What’s happening to rural Wales?
“Why did you come here, then?” said my friend.
I was commenting on the fast-changing demographics of Carmarthenshire in particular and West Wales in general. The rural areas are changing from family farms to secluded residences for incomers who are not dependent on the local economy and for whom public services are somewhat of an optional extra.
We came with a young family in 1988, to start a business that would, we hoped, enable us to carry on working without worrying about employers, or compulsory retirement. That has succeeded, we have a company now and are busy. But we were from England and we spoke English. We chose Carmarthenshire because I had come several times for my work as a rural journalist, and we wanted to live amid the hills.
When we arrived, nearly every house in the Mynys valley south of Porthyrhyd, Llanwrda, seemed to contain children, and ours soon had plenty of friends. Most, it has to be said, were the children of English incomers who arrived before us. Since then the area’s age profile has become, well, older. The over-65s are the major group, and there are few children.
The valley children have grown up and the majority have gone away because there is not enough paid work. Lots of work to do, but unremunerated. Few children mean school closures, and even less employment. The spiral of decline is hard to resist.
The next house down the valley, which had been occupied all through our time in Porthyrhyd, was sold in 2011 and is a holiday home, empty most of the year. Along the valley, the houses where young families lived in the 1980s are now the homes of ’empty nesters’, parents whose adult children live elsewhere. For several years, people who wanted to work from home were severely handicapped by the total absence of broadband, a deficiency overcome this spring with the introduction of a wireless service from transmitter masts. This could be a possible turning point, similar to the 1970s when the arrival of mains electricity and television in the remoter, depopulated rural areas sparked the resettlement of which we were part.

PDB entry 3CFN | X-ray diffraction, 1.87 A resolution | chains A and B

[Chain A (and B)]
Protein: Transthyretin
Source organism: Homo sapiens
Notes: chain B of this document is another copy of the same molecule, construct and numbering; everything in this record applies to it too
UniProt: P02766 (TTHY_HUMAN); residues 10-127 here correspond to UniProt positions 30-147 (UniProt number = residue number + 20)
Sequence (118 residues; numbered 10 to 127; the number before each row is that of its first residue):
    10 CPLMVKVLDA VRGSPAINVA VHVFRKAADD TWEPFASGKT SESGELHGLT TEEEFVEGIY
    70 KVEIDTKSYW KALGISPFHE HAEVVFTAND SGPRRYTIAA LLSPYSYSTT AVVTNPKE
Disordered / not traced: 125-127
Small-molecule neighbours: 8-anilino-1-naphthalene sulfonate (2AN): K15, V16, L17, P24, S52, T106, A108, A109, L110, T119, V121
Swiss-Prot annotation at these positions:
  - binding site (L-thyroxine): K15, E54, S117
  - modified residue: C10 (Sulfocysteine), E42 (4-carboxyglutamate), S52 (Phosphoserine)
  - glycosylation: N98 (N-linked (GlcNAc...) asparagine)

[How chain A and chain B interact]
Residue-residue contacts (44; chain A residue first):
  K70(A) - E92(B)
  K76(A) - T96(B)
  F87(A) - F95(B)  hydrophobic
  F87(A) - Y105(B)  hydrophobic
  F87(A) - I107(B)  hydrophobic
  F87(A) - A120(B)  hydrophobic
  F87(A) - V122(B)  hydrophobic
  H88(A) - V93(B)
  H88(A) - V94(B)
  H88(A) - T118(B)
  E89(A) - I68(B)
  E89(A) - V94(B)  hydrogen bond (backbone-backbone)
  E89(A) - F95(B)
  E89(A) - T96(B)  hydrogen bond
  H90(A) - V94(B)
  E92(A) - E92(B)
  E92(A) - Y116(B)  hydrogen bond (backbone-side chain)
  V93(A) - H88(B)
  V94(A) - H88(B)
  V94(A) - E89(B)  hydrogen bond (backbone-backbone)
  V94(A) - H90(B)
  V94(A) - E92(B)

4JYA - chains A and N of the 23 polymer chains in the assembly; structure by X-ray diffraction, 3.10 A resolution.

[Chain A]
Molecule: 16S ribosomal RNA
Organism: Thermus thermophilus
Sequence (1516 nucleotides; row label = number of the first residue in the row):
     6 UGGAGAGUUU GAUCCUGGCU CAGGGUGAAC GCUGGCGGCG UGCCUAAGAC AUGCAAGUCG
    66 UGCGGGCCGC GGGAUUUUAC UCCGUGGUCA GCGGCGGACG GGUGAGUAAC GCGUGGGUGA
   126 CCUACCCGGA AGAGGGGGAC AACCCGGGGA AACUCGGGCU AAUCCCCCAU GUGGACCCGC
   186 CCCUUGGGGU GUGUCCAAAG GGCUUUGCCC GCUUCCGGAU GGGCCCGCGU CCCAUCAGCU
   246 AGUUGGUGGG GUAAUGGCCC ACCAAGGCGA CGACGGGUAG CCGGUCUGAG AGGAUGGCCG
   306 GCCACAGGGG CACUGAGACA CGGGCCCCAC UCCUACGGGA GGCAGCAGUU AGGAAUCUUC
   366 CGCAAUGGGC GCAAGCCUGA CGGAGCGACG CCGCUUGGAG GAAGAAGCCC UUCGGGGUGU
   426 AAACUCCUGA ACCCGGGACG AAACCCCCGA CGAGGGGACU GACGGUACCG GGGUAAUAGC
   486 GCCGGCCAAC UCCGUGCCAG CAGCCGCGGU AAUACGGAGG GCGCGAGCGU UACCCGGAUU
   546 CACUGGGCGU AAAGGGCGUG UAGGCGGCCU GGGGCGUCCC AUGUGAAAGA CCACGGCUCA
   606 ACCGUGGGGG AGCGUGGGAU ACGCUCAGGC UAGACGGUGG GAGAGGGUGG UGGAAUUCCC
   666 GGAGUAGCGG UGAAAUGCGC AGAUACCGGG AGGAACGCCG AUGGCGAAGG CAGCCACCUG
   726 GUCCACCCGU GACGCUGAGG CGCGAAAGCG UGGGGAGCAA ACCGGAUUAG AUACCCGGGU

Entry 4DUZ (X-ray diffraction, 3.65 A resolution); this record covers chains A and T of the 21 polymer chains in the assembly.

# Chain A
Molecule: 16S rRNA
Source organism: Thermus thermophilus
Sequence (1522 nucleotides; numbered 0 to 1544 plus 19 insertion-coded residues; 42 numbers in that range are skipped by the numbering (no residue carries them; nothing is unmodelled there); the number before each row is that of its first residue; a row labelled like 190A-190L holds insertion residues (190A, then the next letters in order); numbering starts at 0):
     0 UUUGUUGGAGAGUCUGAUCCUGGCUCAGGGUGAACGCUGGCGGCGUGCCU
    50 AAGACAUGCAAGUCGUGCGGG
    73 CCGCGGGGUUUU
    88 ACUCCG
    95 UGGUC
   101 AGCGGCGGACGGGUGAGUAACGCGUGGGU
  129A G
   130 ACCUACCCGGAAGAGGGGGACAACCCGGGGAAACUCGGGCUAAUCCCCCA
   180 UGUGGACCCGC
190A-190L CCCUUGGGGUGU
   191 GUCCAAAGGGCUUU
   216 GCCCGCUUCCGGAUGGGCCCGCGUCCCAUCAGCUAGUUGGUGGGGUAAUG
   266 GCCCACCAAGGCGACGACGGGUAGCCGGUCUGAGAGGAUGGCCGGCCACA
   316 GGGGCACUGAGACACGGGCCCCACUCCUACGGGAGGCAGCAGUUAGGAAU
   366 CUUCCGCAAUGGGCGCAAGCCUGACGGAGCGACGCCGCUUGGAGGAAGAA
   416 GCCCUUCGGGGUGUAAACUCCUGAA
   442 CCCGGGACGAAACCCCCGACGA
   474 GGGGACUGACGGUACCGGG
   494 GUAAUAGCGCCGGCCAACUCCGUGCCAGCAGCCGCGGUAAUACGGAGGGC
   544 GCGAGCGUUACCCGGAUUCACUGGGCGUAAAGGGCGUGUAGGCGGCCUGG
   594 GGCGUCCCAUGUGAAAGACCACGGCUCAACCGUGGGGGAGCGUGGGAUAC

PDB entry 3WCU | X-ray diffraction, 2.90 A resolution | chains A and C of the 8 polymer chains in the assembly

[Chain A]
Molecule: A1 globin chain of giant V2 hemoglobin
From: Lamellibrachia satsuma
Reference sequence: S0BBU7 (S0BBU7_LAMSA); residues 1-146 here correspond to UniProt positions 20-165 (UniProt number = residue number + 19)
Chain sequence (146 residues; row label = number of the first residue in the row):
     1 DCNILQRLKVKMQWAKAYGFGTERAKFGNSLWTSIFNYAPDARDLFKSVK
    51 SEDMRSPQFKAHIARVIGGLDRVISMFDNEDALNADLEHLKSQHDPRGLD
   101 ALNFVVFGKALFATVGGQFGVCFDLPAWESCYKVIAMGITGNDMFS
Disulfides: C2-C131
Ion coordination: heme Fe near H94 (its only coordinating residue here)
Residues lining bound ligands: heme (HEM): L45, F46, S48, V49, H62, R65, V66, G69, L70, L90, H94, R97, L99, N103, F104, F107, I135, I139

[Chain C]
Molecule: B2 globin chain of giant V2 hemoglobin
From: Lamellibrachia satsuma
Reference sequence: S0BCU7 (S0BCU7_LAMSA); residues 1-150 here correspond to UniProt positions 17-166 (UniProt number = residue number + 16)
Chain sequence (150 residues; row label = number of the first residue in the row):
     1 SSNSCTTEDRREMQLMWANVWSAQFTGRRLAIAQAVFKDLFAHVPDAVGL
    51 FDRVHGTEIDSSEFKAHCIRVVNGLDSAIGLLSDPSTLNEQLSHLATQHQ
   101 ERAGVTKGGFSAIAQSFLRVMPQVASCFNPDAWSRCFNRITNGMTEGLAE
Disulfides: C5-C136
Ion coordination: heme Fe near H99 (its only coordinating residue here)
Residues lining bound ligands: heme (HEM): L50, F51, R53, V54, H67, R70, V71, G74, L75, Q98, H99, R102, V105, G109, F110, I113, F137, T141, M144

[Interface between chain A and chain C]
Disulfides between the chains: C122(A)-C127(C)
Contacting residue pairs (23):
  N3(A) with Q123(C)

Questions over the future of rural Carmarthenshire have prompted me to start West Wales News Review, where I hope to report on and analyse local politics. It is a sister site to ecopoliticstoday.wordpress.com, and will concentrate on the competing ambitions for the West Wales of the future. Will West Wales become the conurbation of Swansopolis? Will there be a revival of local agriculture and indigenous industries? Will people come, or go?
I have a point of view, as a member of Plaid Cymru and of Transition Town Llandeilo, that favours the local over the globalised, but it’s still a minority view, and there are intense pressures to make West Wales into a sort of expansive (and expensive) suburb, full of 4WD cars, horses, paddocks and posh homes.
Patricia Dodd Racher, May 6th 2012